Shares of Apple (NASDAQ: AAPL) are up nearly 12,000% since the launch of the very first iPod in 2001. With that wildly successful product, Apple began its transformation from a niche computer company to a mobile device powerhouse. The iPhone came along in 2007, and the rest is history.
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Apple is now valued at roughly $800 billion, making it the most valuable publicly traded company by a wide margin. Profits remain out of this world -- the company produced $45 billion of net income last year. Could Apple stock keep moving higher? The company's vastly powerful brand is one reason to believe the run isn't over. But as annual smartphone upgrades become increasingly incremental, all the customer loyalty in the world won't matter if Apple can't convince its users to shell out for a new iPhone.
A brand like none other
When billionaire value investor Warren Buffett first invested in Apple last year, it came as quite a surprise. Apple is a tech company, after all, and Buffett generally avoids the tech sector. But it was the brand and the customer loyalty that convinced Buffett that Apple was different.
In an interview with CNBC earlier this year, Buffett laid out his simple argument for buying the stock: "Apple strikes me as having quite a sticky product and enormously useful product that people would use." He continued, "I mean, if they bring in an iPhone, they buy a new iPhone. I mean, they're ... it just has that quality. It gets built into their lives."
Buffett views Apple as more of a consumer products company, with a brand that keeps customers coming back, rather than a technology company that must continually innovate to stay one step ahead of the competition.
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That brand is the most valuable in the world, worth $184 billion according to Interbrand's most recent annual rankings. It's the brand that prevents many iPhone users from even considering an alternative, instead simply taking the path of least resistance and upgrading to Apple's latest device. Apple's ability to sell $700+ smartphones despite plenty of nearly as-good alternatives available at far lower prices demonstrates the power of Apple's brand.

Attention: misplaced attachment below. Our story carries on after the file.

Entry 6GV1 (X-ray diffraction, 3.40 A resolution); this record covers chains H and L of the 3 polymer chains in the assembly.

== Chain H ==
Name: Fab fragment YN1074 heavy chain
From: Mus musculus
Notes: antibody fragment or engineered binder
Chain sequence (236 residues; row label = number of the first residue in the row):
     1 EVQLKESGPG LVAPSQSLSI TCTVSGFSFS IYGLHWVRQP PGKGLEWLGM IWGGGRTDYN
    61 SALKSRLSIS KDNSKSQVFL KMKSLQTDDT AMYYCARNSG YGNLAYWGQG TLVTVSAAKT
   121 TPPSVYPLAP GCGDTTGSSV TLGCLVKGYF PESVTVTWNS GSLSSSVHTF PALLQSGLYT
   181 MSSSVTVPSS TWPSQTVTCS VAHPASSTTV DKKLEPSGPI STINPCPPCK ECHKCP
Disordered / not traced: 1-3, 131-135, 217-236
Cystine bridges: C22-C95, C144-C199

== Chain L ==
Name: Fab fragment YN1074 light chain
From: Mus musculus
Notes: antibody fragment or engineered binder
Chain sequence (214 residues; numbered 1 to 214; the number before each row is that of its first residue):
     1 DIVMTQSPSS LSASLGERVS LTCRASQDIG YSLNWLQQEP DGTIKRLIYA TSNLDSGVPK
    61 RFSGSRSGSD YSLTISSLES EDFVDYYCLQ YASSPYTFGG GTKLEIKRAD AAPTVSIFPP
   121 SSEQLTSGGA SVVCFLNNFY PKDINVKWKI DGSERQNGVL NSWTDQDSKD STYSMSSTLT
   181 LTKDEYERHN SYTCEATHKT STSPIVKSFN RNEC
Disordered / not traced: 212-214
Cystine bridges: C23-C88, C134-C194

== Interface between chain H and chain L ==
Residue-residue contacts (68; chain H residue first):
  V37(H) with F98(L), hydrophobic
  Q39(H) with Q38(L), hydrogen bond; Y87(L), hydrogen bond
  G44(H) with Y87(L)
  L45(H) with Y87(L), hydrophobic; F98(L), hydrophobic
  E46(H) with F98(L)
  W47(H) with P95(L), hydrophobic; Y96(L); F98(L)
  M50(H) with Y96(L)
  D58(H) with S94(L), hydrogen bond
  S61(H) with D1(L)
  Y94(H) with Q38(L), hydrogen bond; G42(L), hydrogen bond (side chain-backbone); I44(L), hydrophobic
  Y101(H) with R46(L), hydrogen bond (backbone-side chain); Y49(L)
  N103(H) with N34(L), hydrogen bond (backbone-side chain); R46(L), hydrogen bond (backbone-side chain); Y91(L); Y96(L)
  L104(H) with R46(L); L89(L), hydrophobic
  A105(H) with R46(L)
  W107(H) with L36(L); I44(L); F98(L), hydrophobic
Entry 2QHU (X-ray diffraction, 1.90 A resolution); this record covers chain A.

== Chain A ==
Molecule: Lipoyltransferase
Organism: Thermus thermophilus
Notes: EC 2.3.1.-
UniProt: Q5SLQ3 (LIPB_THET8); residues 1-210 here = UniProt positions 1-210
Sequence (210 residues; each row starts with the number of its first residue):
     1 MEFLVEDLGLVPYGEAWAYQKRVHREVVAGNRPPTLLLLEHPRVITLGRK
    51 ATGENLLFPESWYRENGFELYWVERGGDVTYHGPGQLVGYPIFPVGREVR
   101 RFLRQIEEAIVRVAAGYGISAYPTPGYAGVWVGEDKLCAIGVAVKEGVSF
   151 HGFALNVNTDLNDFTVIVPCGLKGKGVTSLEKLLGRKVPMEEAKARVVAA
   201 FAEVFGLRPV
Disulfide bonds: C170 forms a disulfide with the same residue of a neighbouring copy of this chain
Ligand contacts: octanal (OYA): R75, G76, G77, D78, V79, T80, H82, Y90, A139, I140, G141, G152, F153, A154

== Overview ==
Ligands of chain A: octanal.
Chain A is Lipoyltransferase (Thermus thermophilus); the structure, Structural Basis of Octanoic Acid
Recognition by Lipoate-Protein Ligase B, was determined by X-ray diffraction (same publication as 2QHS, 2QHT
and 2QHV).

Buffett believes this brand is durable, and that customers will keep coming back for new iPhones and other Apple devices again and again. If he's right, Apple stock could have more room to run.
Trouble with the upgrade cycle
It wasn't too long ago that each year brought a new array of smartphones that came with dramatic improvements over their predecessors. Convincing consumers to upgrade after two years, or even one year, wasn't challenging when their current phone looked like a relic compared to the newest gadget.
That era, I think, is over. Annual improvements no longer impress. Sure, new phones come with faster processors, more memory, and nicer screens. But the relative improvements are becoming less meaningful each year. There are some reports suggesting that Apple's new iPhone 8 isn't selling all that well, at least compared to the past few iPhone generations. If true, I'm not surprised.
The average smartphone user doesn't care about specs. They care about how the phone looks, feels, and performs. The iPhone 8 is fast, but so is the iPhone 7. So is the iPhone 6s. So is the iPhone 6. Some iPhone users may be waiting for the $999 iPhone X, which will be available later this year. That could explain some of the reported softness in iPhone 8 sales, but I doubt it explains all of it.
Apple may be able to offset any decline in iPhone sales with other products and services. The services segment produced $7.3 billion of revenue during the latest quarter, growing by 22% year over year. And the "other products" segment, which includes the Apple Watch, grew by 23% to $2.7 billion. Whether the immense profits generated by iPhone sales can be replaced is another question entirely.
There's no doubt that Apple's brand is powerful, and that the iPhone is an incredibly sticky product. Buffett sees that powerful brand as the source of Apple's economic moat. But the benefit of loyal customers diminishes as annual upgrades become less compelling. Customer loyalty doesn't automatically lead to growing profits, in other words. Weak iPhone 8 sales could be a canary in a coal mine, an indication that the iPhone upgrade cycle is lengthening. That's one reason to take a pass on the smartphone king.
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